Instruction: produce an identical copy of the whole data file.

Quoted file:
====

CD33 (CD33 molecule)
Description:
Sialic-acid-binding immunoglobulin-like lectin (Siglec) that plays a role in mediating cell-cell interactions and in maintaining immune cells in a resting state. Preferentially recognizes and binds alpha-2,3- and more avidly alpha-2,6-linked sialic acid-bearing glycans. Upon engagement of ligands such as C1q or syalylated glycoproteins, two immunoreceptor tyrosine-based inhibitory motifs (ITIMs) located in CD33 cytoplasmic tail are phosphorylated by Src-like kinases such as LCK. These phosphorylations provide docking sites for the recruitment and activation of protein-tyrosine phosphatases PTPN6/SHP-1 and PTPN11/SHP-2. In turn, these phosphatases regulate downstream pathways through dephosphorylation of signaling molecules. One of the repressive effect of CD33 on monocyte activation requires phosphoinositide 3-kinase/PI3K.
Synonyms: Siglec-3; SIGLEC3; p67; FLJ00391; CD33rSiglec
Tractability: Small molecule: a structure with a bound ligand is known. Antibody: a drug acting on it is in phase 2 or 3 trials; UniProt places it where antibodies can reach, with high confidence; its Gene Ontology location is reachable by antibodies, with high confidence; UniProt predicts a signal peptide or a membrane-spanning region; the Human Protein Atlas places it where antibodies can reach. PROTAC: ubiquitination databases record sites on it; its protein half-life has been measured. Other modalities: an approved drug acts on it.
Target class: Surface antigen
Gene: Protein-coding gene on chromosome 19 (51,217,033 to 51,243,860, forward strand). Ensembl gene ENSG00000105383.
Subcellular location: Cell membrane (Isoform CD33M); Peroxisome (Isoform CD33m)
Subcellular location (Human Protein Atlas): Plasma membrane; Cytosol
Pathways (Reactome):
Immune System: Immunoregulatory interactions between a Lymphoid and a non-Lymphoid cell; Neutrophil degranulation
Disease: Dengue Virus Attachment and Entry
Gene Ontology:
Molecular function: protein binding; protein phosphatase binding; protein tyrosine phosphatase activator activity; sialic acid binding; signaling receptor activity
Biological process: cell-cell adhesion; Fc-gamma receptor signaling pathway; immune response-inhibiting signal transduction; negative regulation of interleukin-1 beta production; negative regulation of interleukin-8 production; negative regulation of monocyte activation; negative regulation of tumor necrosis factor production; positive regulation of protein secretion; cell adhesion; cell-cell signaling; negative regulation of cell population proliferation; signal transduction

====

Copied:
CD33 (CD33 molecule)
Description:
Sialic-acid-binding immunoglobulin-like lectin (Siglec) that plays a role in mediating cell-cell interactions and in maintaining immune cells in a resting state. Preferentially recognizes and binds alpha-2,3- and more avidly alpha-2,6-linked sialic acid-bearing glycans. Upon engagement of ligands such as C1q or syalylated glycoproteins, two immunoreceptor tyrosine-based inhibitory motifs (ITIMs) located in CD33 cytoplasmic tail are phosphorylated by Src-like kinases such as LCK. These phosphorylations provide docking sites for the recruitment and activation of protein-tyrosine phosphatases PTPN6/SHP-1 and PTPN11/SHP-2. In turn, these phosphatases regulate downstream pathways through dephosphorylation of signaling molecules. One of the repressive effect of CD33 on monocyte activation requires phosphoinositide 3-kinase/PI3K.
Synonyms: Siglec-3; SIGLEC3; p67; FLJ00391; CD33rSiglec
Tractability: Small molecule: a structure with a bound ligand is known. Antibody: a drug acting on it is in phase 2 or 3 trials; UniProt places it where antibodies can reach, with high confidence; its Gene Ontology location is reachable by antibodies, with high confidence; UniProt predicts a signal peptide or a membrane-spanning region; the Human Protein Atlas places it where antibodies can reach. PROTAC: ubiquitination databases record sites on it; its protein half-life has been measured. Other modalities: an approved drug acts on it.
Target class: Surface antigen
Gene: Protein-coding gene on chromosome 19 (51,217,033 to 51,243,860, forward strand). Ensembl gene ENSG00000105383.
Subcellular location: Cell membrane (Isoform CD33M); Peroxisome (Isoform CD33m)
Subcellular location (Human Protein Atlas): Plasma membrane; Cytosol
Pathways (Reactome):
Immune System: Immunoregulatory interactions between a Lymphoid and a non-Lymphoid cell; Neutrophil degranulation
Disease: Dengue Virus Attachment and Entry
Gene Ontology:
Molecular function: protein binding; protein phosphatase binding; protein tyrosine phosphatase activator activity; sialic acid binding; signaling receptor activity
Biological process: cell-cell adhesion; Fc-gamma receptor signaling pathway; immune response-inhibiting signal transduction; negative regulation of interleukin-1 beta production; negative regulation of interleukin-8 production; negative regulation of monocyte activation; negative regulation of tumor necrosis factor production; positive regulation of protein secretion; cell adhesion; cell-cell signaling; negative regulation of cell population proliferation; signal transduction